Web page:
Don’t forget to drop in the Oosawaya for a bowl of the famous Misawa udon noodles during your visit to the Misawa Temple.


A Magnet Drawing Numerous Celebrities

Ikaho has hosted many other celebrities as well. Takehisa Yumeji, an early 20th century artist made famous for his depiction of sad women in kimono, is a name that keeps surfacing locally. Every gift shop here sells reproductions of his work, many on handkerchiefs, scarves and small prints. Takehisa evidently made frequent trips to the area to make sketches of the beautiful Lake Haruna.

Those interested in the originals, including watercolors and brush paintings, can travel to the nearby Takehisa Yumeji Kinenkan Museum a short bus ride away from the “ishidan gai.” Although we found the two museum buildings aesthetically-pleasing enough, the entrance fee at 1,500 yen seemed rather steep, particularly given the relative emptiness of the show rooms.

One small gem we discovered before departing the town was the previous summer residence of the Minister of the former kingdom of Hawaii (Kyu Hawaii Koshi Bettei) located right at the base of Chigira Jinsentei. Until the turn of the century, Mr. Robert W. Erwin, his Japanese wife and their five children spent every summer at Ikaho. Today, their summer home, a modest two-story building, has been turned into a small museum, where a handful of the envoy’s books, dishes and household items are still on display.

The museum is rustic and charming, the little bit of history rich and colorful. Best of all, it’s free to the public, making the visit all the more irresistible. This is a must see.

General Area: Ikaho is located in the heart of Gunma Prefecture halfway up the slope of Mt. Haruna overlooking the breathtaking Mikuni Mountain Range. Hotels and inns are available in abundance, but surprisingly few tasteful inns are in sight. Most establishments come in the form of dull, concrete buildings. Aside from the famous Chigira Jinsentei, the Kanadaya, a smaller, traditional hotel hidden on a side lane from the “ishidan gai,” offers an elegant decor and rooms are available from about 10,000 yen per person on weekdays.

How to Get There: Take the Shinttokyu Kusatsu or Shinttokyu Minakami trains from Ueno and get off at Shibukawa. From there, take the Ikaho-bound bus to the final stop. (Total traveling time is 1.5 hours by train and 30 minutes by bus)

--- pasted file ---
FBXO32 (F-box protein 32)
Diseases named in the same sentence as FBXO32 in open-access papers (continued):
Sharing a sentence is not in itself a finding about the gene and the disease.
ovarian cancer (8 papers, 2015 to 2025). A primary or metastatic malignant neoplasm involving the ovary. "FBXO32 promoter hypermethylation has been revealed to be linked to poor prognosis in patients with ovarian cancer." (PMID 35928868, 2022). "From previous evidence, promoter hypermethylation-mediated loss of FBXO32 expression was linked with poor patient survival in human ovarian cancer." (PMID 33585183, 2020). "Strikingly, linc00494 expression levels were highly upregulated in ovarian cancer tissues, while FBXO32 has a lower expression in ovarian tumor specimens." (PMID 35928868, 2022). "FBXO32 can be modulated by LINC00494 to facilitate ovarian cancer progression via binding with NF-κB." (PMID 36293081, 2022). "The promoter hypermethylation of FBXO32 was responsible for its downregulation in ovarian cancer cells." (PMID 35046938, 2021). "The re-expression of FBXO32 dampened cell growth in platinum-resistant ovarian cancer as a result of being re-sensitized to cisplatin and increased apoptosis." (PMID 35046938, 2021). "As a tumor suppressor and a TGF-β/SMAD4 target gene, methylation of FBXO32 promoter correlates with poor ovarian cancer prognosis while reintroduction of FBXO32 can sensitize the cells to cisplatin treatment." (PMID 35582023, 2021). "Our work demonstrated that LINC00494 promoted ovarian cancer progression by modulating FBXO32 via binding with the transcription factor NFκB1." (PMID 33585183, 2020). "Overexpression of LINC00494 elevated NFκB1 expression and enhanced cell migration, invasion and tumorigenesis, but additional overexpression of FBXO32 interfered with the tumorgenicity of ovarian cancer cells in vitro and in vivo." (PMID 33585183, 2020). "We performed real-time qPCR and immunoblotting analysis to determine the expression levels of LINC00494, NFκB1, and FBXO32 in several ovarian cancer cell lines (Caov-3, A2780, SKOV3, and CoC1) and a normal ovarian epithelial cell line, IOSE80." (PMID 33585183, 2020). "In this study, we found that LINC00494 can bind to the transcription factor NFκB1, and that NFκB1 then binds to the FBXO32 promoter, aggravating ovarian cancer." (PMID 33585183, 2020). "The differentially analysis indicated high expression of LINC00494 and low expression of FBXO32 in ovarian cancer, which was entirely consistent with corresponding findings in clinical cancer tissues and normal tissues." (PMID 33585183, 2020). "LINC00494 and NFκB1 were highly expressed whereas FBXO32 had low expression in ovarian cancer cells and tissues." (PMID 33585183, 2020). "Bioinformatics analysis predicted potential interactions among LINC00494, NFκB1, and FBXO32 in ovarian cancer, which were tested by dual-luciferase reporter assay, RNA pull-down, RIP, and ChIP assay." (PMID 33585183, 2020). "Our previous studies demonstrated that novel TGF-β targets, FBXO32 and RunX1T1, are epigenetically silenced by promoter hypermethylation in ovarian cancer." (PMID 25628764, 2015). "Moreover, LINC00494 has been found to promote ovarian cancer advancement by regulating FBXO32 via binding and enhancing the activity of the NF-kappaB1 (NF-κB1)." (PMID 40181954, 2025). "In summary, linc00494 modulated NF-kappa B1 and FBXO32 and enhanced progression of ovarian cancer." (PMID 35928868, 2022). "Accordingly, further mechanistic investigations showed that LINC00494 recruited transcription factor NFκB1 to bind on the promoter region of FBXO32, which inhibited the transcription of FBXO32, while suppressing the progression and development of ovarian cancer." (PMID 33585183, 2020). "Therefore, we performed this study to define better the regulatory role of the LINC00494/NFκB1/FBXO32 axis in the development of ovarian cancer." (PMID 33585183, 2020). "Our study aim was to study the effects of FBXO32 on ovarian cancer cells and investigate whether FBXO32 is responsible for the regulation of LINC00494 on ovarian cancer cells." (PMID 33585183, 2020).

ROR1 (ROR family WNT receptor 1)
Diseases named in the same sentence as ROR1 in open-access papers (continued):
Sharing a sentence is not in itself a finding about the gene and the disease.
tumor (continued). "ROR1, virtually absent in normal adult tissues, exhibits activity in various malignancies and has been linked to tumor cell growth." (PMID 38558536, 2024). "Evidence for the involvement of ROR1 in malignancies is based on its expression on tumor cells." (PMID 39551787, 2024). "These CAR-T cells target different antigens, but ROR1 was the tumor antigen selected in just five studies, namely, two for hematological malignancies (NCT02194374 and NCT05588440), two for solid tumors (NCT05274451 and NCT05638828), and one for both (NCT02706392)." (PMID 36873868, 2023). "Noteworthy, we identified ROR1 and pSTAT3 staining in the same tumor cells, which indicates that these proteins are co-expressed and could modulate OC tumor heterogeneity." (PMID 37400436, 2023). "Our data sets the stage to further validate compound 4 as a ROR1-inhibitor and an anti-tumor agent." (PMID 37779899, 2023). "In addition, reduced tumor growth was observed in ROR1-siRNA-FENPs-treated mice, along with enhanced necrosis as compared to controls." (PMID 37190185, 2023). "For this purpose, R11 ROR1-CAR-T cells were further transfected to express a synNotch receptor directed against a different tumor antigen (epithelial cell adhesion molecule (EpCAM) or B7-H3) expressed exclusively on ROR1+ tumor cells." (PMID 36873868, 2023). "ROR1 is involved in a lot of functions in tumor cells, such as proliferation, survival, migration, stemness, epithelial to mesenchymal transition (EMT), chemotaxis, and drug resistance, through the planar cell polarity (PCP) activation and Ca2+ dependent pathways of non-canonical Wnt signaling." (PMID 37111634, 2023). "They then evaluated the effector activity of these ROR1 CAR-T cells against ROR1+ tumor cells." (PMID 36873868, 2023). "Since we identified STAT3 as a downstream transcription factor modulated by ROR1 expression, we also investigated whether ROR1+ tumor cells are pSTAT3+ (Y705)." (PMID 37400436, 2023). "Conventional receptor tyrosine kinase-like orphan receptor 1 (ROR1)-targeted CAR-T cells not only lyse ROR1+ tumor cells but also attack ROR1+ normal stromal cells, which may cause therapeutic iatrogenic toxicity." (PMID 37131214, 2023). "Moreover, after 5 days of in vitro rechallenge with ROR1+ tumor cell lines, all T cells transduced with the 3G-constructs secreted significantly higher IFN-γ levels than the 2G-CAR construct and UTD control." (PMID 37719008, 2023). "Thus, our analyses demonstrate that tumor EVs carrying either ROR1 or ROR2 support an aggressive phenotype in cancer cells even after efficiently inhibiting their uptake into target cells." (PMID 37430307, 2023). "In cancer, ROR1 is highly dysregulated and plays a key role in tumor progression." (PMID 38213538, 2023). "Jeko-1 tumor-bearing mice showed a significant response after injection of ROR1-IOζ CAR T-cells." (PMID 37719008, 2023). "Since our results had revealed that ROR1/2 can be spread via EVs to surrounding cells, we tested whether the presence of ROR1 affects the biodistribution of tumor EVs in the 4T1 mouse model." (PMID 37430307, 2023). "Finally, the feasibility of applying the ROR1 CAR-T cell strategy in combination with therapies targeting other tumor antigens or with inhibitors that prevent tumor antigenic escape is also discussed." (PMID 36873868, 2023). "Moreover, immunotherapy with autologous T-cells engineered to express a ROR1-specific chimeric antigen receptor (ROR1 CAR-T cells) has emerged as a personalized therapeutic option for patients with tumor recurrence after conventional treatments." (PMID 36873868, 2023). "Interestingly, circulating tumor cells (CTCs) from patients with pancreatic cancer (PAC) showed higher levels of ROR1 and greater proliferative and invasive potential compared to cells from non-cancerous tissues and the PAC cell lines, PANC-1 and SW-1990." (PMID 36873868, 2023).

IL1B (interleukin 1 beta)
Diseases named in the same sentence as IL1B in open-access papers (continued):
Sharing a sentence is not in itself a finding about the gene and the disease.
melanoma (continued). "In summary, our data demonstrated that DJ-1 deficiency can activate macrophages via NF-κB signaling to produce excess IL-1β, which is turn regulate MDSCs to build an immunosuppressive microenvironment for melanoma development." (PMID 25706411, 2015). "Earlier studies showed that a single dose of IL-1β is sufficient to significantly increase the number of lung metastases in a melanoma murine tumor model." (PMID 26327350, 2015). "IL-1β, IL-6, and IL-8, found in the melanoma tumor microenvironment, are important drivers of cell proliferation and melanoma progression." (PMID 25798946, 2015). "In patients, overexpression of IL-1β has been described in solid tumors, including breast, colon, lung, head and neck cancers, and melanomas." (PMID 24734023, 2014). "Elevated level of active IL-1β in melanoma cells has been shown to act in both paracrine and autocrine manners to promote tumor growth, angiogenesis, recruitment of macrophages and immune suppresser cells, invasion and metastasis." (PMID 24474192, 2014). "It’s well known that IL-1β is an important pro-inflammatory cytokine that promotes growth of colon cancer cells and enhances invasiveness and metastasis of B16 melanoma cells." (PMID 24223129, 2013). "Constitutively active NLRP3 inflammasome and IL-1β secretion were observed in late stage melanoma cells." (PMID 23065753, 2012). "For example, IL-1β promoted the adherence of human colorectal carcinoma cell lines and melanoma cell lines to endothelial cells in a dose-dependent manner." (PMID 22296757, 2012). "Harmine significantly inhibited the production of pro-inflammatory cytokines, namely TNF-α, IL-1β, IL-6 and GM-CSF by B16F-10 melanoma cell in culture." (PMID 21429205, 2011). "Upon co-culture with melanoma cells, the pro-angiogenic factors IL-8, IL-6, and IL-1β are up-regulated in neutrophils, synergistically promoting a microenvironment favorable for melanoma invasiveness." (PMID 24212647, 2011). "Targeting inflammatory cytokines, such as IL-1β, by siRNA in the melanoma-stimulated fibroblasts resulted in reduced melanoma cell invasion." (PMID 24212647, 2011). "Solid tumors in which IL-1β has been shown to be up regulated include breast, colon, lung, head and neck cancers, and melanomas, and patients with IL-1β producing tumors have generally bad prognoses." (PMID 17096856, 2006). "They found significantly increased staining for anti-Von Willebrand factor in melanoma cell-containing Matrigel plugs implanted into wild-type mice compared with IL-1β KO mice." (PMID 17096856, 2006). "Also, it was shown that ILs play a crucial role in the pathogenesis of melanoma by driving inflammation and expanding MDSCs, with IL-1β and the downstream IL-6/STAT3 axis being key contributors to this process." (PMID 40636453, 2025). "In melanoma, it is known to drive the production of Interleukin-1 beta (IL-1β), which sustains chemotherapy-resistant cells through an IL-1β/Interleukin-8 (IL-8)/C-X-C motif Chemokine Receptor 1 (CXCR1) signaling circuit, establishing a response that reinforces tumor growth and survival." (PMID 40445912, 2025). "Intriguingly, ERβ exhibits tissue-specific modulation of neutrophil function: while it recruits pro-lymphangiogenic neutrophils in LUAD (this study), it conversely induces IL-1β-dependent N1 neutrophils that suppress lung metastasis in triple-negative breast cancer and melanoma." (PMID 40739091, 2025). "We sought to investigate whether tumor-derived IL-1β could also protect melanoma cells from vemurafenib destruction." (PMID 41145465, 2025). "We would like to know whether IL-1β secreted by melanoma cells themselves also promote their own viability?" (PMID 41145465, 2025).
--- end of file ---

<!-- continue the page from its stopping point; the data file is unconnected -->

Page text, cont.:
Hotel: Ikaho Spa Chigira Jinsentei
Rates: From ¥15,000 with 2 meals on weekdays and ¥20,000 on weekends.
30, all Japanese-style, all with a sink and private toilet. Address: 45 Ikaho, Kita-Gunma gun, Gunma Prefecture. 377-0102

Ikaho Shrine, located at the top of
the stone steps.


Area Information:
Nearby Side Trips:

*Spas for Day Trippers—Ikaho offers a few local public spas with good atmosphere that are perfect for day-trippers. “Ishidan no Yu,” located at the bottom of the stone steps, allows you to soak all day for just 500 yen. You are also free to use their lounge and visit a small museum within. Or you can walk up the 360 steps and the extra 500 meters to the open air bath of Ikaho Rotenburo, which costs 400 yen. The hike is well worth it, and after the bath you can walk a couple extra steps to view the thermal headwaters of the Ikaho hot springs. Two commercial spas: Bealz Spa and Spa Grand, are also easily accessible near town. Both have a variety of different baths, plus saunas, lounging areas, game corners and restaurants. Entrance fees for both are around 1,000 yen on weekdays and 1,300 yen on weekends.
The historical Chigira Jinsentei, claimed to be the oldest hotel in Ikaho, has been in business since 1502. One of two buildings at the Takehisa Yumeji Kinenkan Museum.

*Mizusawa Temple Area —This temple is slightly out of the way from the town of Ikaho (about 15 minutes by bus or 10 minutes by car), but well worth a visit. The colorful temple dates back 1,300 years, and is well known for its “Mizusawa Kannon” (the Mizusawa Goddess of Mercy), which is somehow connected to “Chuzenji Kannon” in Nikko. One surprising find here is a rare two-layer pagoda with a built-in mill. Visitors can rotate the mill three rounds from the left to “turn their misfortune around.” Don’t miss the opportunity to try out the famous homemade “Mizusawa Udon” noodles at restaurants in the area. Among the 11 specialty shops offering the dish, Oosawaya in front of the bus stop came highly recommended by our bus driver. Their noodles were indeed fresh and delicious, and went very well with the maitake mushroom tempura.

*Lake Haruna Area—
the lake is about 20 minutes by bus from Ikaho in the direction of Takasaki, and is worth the trip if you have the time. Rising in the middle of the lake is the majestic Mt. Haruna, which is sometimes called the “Haruna Fuji” by locals. The peak is accessible by ropeway (430 yen each way). You can also enjoy boating, carriage rides, hiking, fishing and camping, as well as some stunning views. (1,612 words)